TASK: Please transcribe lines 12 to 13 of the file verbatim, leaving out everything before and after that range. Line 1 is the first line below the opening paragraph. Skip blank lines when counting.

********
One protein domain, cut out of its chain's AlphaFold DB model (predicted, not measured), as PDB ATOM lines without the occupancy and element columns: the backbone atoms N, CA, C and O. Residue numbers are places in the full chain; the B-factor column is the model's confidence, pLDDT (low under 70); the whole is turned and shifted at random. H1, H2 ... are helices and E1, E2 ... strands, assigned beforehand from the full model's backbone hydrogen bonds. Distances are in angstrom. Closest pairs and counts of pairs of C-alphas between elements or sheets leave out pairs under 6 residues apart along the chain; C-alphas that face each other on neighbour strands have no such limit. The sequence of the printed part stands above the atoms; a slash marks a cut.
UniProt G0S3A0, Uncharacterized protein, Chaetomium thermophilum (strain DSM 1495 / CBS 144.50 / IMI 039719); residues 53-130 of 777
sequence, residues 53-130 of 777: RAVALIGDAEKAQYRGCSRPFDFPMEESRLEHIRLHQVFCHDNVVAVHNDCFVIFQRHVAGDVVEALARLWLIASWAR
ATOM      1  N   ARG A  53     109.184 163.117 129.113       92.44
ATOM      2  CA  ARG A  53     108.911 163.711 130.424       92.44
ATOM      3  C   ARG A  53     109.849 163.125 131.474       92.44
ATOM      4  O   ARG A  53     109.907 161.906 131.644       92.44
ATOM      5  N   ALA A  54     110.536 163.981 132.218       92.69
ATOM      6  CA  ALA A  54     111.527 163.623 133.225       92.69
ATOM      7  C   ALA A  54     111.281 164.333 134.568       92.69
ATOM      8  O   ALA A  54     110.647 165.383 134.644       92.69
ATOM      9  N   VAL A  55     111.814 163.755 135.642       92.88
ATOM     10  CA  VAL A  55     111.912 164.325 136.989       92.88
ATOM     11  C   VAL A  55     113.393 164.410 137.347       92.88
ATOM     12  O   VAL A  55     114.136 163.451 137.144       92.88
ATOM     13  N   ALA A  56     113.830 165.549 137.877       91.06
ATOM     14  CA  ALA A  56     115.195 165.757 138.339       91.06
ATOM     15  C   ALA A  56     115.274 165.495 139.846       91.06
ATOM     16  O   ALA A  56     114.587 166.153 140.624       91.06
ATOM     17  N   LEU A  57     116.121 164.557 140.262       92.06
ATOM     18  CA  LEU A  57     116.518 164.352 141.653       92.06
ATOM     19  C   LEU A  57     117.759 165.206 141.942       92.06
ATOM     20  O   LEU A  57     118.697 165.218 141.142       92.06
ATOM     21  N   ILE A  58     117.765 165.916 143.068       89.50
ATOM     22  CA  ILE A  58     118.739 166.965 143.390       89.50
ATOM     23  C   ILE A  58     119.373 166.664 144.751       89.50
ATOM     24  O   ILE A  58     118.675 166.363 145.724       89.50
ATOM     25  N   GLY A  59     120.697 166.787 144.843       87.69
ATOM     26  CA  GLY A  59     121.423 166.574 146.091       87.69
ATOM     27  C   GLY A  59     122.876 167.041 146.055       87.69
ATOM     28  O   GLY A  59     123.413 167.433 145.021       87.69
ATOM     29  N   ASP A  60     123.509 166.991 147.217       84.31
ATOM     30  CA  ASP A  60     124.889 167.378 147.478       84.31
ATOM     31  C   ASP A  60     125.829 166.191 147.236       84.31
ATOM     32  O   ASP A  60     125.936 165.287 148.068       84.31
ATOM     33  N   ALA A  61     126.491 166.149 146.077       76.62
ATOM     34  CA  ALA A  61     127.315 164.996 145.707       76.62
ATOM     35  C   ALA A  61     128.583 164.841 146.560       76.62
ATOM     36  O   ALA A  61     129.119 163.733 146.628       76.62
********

ATOM     10  CA  VAL A  55     111.912 164.325 136.989       92.88
ATOM     11  C   VAL A  55     113.393 164.410 137.347       92.88